Rapid Rewind: Third Line’s the Charm. Capitals 6, Lightning 5

WASHINGTON – The Washington Capitals defeated the Tampa Bay Lightning 6-5 in a shootout Monday night in a crazy, seesaw game at Verizon Center.  There were four ties and four lead changes in a contest that saw it all: constant penalties, sloppy defense, and weird goals galore.  But at the end of the day, Washington’s plugger third line led the way to an unlikely and key early season victory against a bitter Division rival.  Jason Chimera collected career goals number 100 and 101 while Marcus Johansson had two points, including the opening goal in his return from being benched.  “We showed a lot of character, our guys battled,” said goalie Tomas Vokoun.  “It shows alot about this team.”

Both teams got off to a sluggish start in an opening period that saw four goals but only 13 total shots.  Tampa Bay got on the board first with a fluke goal from Teddy Purcell only 2:22 into the game when the right winger threw the puck in front from a bad angle, where it bounced off of Mike Green’s skate and into the top corner.  It would not be long before the hosts found a way to draw even.  Marcus Johansson, who was vocal with his disappointment in being benched on Saturday, stole the puck from Dwayne Roloson below the goal line and scooted around to pot his first of the season at 4:49.  “I just try to play the best I can every night,” said the sophomore center when asked about his return to active duty.  “It was fun to play and work hard as a team.”  Washington was soon awarded a power play to try and get some momentum after their goal, but could gain no possession and looked lost as a result.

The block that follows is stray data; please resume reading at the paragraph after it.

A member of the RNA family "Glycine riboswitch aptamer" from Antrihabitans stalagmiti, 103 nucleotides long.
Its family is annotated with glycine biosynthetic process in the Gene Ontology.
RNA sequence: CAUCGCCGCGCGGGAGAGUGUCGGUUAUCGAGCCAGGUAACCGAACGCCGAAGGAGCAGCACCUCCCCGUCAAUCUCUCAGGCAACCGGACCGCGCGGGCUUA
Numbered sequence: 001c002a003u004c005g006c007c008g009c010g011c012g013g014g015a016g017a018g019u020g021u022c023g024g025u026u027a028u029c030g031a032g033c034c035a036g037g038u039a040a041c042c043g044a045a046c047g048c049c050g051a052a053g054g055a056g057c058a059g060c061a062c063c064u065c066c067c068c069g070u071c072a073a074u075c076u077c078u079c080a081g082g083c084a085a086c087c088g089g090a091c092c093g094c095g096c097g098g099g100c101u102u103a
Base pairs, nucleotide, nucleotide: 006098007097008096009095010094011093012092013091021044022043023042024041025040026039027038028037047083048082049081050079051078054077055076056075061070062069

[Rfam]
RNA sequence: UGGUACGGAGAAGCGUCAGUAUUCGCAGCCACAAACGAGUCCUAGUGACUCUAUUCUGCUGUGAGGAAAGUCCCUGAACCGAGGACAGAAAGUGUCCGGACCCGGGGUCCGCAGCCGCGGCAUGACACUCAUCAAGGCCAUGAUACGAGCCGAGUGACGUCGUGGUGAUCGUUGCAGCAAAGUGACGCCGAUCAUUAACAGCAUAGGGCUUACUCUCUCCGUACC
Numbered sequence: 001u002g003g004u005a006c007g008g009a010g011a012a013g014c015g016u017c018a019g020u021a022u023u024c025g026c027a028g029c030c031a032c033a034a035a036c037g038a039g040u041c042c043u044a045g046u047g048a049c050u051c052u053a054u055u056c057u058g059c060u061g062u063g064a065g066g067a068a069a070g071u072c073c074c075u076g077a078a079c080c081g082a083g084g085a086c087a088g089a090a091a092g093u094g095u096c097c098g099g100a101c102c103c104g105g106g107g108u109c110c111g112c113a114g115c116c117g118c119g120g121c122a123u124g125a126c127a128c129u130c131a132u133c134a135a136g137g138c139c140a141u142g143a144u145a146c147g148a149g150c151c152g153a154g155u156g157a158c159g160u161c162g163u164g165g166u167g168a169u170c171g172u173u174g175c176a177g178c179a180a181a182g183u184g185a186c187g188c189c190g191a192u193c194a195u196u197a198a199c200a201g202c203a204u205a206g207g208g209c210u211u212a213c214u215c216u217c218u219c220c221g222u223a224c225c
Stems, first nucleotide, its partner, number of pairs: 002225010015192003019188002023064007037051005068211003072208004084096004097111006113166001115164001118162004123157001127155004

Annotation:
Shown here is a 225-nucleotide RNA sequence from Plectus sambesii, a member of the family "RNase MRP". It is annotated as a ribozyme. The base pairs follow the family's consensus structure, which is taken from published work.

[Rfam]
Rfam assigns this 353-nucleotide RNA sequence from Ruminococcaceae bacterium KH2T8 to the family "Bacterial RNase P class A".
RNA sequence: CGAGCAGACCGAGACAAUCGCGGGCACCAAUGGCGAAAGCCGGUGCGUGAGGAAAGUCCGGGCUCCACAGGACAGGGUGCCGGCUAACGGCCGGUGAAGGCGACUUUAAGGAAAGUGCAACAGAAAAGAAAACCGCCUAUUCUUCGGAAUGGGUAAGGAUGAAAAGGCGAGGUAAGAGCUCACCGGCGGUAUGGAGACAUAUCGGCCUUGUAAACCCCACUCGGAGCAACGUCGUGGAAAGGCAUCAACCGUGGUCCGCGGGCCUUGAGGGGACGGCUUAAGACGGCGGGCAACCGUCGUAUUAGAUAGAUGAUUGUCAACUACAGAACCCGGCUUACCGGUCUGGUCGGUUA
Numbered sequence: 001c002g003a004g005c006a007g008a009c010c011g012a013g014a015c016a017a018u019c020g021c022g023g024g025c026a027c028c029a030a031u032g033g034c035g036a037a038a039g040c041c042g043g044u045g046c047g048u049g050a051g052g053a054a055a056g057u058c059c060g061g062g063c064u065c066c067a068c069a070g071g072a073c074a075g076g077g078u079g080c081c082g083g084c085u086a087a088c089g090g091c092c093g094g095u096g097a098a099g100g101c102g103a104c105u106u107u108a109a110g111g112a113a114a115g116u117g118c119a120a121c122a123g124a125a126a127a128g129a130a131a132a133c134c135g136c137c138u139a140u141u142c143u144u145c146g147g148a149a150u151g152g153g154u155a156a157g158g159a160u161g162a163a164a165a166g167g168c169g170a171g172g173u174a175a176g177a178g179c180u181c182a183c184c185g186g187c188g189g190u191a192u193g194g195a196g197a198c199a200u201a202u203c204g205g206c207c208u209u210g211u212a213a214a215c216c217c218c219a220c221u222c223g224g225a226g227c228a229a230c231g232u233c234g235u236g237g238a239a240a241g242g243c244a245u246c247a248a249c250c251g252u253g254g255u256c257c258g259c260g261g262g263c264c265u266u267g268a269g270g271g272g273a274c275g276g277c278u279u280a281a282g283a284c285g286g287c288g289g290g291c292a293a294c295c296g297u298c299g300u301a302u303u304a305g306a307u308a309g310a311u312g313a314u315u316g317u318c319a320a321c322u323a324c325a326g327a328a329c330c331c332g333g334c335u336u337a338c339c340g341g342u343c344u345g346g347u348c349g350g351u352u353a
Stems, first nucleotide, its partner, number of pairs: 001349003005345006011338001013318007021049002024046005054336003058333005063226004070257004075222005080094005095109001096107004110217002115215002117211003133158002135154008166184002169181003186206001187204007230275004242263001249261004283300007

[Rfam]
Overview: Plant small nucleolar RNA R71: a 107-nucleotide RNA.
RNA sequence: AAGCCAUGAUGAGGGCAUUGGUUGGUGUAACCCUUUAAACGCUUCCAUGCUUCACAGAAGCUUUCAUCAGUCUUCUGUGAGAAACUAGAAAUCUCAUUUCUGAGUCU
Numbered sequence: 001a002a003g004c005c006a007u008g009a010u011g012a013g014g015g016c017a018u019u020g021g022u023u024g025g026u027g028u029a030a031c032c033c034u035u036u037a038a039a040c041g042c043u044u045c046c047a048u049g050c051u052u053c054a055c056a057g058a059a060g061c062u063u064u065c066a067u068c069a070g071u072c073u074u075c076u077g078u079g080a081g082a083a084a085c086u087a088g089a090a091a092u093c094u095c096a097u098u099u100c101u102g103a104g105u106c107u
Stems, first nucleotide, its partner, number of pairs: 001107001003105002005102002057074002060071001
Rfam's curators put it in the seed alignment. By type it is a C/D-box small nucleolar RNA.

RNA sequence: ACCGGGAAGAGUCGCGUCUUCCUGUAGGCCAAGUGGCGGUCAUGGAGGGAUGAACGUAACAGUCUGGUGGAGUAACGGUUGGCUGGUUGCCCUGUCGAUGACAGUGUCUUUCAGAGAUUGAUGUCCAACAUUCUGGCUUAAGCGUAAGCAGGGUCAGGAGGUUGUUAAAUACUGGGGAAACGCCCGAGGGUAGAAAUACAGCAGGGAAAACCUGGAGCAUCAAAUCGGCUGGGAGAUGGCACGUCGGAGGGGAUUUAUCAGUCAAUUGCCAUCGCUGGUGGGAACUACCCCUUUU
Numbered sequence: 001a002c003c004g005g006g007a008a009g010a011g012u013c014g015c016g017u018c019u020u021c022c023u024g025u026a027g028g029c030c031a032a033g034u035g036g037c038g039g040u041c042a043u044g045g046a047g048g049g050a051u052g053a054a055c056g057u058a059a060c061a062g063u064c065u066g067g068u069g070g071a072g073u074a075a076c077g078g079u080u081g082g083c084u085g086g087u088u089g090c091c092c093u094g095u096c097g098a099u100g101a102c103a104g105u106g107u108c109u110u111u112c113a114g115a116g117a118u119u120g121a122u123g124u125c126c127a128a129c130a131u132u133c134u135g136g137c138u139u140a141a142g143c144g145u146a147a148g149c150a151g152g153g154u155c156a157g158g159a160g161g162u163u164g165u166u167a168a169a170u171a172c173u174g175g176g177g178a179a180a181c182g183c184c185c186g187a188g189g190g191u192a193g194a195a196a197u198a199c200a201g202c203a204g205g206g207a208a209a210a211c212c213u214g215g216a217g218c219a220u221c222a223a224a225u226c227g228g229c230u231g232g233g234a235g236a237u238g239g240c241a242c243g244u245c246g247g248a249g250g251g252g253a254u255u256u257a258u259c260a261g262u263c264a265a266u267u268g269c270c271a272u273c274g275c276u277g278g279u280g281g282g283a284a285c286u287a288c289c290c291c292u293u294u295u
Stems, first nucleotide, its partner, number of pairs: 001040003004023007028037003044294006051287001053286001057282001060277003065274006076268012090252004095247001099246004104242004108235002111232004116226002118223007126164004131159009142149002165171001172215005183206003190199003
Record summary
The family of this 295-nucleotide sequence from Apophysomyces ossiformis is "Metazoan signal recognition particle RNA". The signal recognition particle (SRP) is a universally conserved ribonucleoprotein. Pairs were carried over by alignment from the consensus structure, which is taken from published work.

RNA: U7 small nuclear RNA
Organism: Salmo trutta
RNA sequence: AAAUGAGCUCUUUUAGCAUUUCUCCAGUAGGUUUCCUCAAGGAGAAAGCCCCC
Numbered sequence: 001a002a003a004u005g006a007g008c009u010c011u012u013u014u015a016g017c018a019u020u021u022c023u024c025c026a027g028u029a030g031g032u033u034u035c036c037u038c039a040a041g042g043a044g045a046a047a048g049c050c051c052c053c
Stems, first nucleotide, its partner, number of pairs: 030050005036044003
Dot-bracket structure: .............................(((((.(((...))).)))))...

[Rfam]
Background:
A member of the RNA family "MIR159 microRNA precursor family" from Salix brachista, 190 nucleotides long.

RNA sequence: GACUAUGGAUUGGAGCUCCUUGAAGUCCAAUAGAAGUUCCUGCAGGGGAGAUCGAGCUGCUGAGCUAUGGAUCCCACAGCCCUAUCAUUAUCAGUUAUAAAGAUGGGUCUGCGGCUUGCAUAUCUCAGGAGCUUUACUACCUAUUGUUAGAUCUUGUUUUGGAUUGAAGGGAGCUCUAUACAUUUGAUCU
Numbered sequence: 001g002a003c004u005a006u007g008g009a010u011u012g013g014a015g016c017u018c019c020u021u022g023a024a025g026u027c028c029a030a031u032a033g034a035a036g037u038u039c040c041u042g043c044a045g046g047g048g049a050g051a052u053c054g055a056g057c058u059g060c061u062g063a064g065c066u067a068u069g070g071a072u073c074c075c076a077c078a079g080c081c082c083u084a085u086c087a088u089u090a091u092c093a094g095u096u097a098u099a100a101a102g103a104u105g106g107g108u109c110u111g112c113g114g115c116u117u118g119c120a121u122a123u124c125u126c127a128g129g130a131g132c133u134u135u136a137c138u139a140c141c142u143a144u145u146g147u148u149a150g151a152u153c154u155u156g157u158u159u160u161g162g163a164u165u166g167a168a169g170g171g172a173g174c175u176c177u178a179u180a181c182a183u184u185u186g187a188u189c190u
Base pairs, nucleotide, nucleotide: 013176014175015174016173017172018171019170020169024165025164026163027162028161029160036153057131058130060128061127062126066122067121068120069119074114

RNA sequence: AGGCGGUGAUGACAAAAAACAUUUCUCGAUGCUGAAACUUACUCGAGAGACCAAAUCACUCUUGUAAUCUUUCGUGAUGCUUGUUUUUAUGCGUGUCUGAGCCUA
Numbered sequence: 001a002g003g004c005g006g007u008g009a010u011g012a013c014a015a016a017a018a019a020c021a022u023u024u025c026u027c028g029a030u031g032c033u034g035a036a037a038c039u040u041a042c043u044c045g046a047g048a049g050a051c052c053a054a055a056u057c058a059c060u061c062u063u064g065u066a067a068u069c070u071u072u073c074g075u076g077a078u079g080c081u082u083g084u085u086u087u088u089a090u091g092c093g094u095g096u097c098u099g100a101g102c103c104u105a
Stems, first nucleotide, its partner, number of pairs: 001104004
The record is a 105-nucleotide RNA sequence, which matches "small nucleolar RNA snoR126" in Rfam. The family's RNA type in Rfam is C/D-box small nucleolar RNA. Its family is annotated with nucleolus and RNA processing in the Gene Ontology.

Predictably, Tampa Bay took advantage of the Caps’ awful man advantage by scoring again, this time on an awful goal from behind the line from Bruno Gervais at 8:35; it was one that Tomas Vokoun has got to stop.  The Capitals were not discouraged, and were able to draw even for a second time when a great shift by the fourth line pinned Tampa deep in their own zone.  Eventaully the puck worked its way up to Dennis Wideman, who rifled a one-time slapshot that rang the left and right posts before finding twine.  Both teams played good defense down the stretch of the period, and it ended knotted at two apiece.



The second period got off to an equally horrid start for the Capitals, as poor defensive coverage gave Dominic Moore a ton of time to pick a corner from the bottom of the circles to put Tampa in the lead only 56 seconds in.  Again, Washington needed very little time to respond, as a great offensive line shift from the second line left Jeff Schultz wide open at the blue line.  The towering defenseman had a good six seconds to tee up a shot, which was deflected in by Troy Brouwer on the doorstep, equalizing for the Caps at 3:42.